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Air Guns Walther Parrus with wood stock: Part 2

Walther Parrus with wood stock: Part 2

by Tom Gaylord
Writing as B.B. Pelletier

Walther Parrus with wood stock

Part 1

This report covers:

  • First test
  • Second test
  • Third test
  • Back to JSB Exact Jumbo Heavy
  • Cocking effort
  • Trigger pull
  • Recoil and firing behavior
  • Evaluation

I’m moving right along on this report because there has been tremendous interest in the Walther Parrus with wood stock. Remember, the rifle I’m testing is in .22 caliber. Let’s get to it.

I’m going to change the test a little today. Normally I would report the velocity of three pellets — one lightweight, one medium weight and one heavyweight. But I encountered something during this test that allows me to show you one of the tricks of the trade. Actually it’s known to anyone who has spring gun experience and a chronograph.

First test

Let me show you the first 4 readings I got when shooting JSB Exact Jumbo Heavy pellets.

Shot……… Velocity
1…………. 517
2…………. 802
3…………. 808
4…………. 472

What’s happening, here? I think the problem is I was holding the muzzle too close to the start screen of the chronograph, and the air blast was fooling the start screen some of the time. Lesson one is when this happens, back up from the start screen about a foot.

Second test

I backed up a foot from the start screen and got the following string of velocities.

Shot……… Velocity
1…………. 870
2…………. 880
3…………. 891
4…………. 480
5…………. 886
6…………. 897
7…………. 832
8…………. 829
9…………. 825
10……….. 808
11……… ..840
12……….. 816

I won’t give an average for this string, because it isn’t representative. When I looked at the numbers I saw that the gun was slowing down as it went. Shot number 4 is an obvious anomaly and probably not a true reading. The first several shots (through shot number 6) had been detonations (explosions on the shot) which told me there is too much lube in the compression chamber of the test rifle. That throws off the velocity on the high side.

By looking at the numbers in this string, I would guess the rifle is going to settle down around the 800 to 820 f.p.s. range with this pellet. That’s after 500 or more shots have been fired. It’s just my guess, but I’ve seen guns like this before.

The point is, we now know for certain that the first 4 shots were bogus. I have told you why they were bogus (detonations, plus muzzle too close to start screen) and what to do to correct it (shoot heavy pellets). We also suspect that the second string isn’t representative of the rifle. Not yet. But notice as the shots pile up the velocity drops. That’s the lesson here.

Third test

Now it was time to try a different pellet. This time I shot the H&N Baracuda Match pellet with the 5.53mm heads. A heavier pellet will promote more combustion that will actually end the detonations quickly in many instances. These pellets weigh 21.14 grains and the detonations stopped at once. Here is the string that was fired.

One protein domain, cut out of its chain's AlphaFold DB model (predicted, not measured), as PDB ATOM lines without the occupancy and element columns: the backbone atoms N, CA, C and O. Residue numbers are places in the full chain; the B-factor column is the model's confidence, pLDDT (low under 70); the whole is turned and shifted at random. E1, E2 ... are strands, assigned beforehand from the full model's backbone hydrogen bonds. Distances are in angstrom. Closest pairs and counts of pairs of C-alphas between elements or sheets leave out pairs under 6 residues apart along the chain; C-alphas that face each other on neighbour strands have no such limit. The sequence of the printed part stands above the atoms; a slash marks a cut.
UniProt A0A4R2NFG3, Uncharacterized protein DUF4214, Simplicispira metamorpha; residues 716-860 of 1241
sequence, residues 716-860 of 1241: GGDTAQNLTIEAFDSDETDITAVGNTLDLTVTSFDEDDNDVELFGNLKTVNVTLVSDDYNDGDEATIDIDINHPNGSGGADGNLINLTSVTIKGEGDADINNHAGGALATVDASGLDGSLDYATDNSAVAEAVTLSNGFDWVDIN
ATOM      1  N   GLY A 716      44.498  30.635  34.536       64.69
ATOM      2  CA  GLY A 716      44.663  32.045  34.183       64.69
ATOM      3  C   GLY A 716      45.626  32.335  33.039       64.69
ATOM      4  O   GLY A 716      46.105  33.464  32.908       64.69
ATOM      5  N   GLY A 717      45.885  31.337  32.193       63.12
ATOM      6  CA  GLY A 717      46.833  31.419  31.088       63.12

Shot……… Velocity
1…………. 710
2…………. 709
3…………. 697
4…………. 702
5…………. 707
6…………. 714
7…………. 681
8…………. 741
9…………. 724
10……… …724

The rifle is still spreading them too wide, as this pellet gave an average 721 f.p.s. with a spread of 43 f.p.s. At that velocity, this pellet generates 23.74 foot-pounds of energy.

Back to JSB Exact Jumbo Heavy

This is where I would normally test a third pellet. Today, though, I retested the JSB Exact Jumbo Heavy. This time they gave the following string.

Shot……… Velocity
1…………. 881
2…………. 834
3…………. 822
4…………. 835
5…………. 790
6…………. 812
7…………. 809
8…………. 819
9…………. 814
10……… …789

The average for this string is 821 f.p.s., and, while that’s still a little fast, it’s now much closer to what this rifle can probably really do. The spread goes from a low of 789 to a high of 881 which is 92 f.p.s. but if we throw that first shot out, the top becomes 835 and the spread is 46 f.p.s. That’s a lot closer to reality.

If we take the average for all 10 shots and calculate the muzzle energy, the 18.1-grain JSB pellet gives us 27.1 foot-pounds! While that number is astounding, I do think the velocity will drop as the rifle breaks in. If we throw out that first shot, the average becomes 814 f.p.s with an energy of 26.64 foot-pounds So the 22 foot-pound energy claim is entirely reasonable. In fact, it’s probably an understatement.

Cocking effort

Cocking requires a manly 43 lbs. of effort. The Parrus is not for teenagers, nor for most adult women. I can feel some spring crunching during the cocking stroke, so lubrication might take off a pound or two. But don’t look for much more than that.

Trigger pull

I already told you that the trigger adjustment screw works in the first stage length of travel and I verified that it works. Stage two breaks at around 3 lbs. but the recoil made it difficult to pin down exactly. There is a little creep in stage two, but it’s not objectionable. I’ll know more after the first accuracy test.

Recoil and firing behavior

The Parrus has a very stout kick. Vibration is quick, but it’s there. I was holding the butt against my belly when I measured the trigger and I definitely felt the punch! This rifle would make a good testbed for that new UTG scope and mount I’m testing, and I’m considering using it that way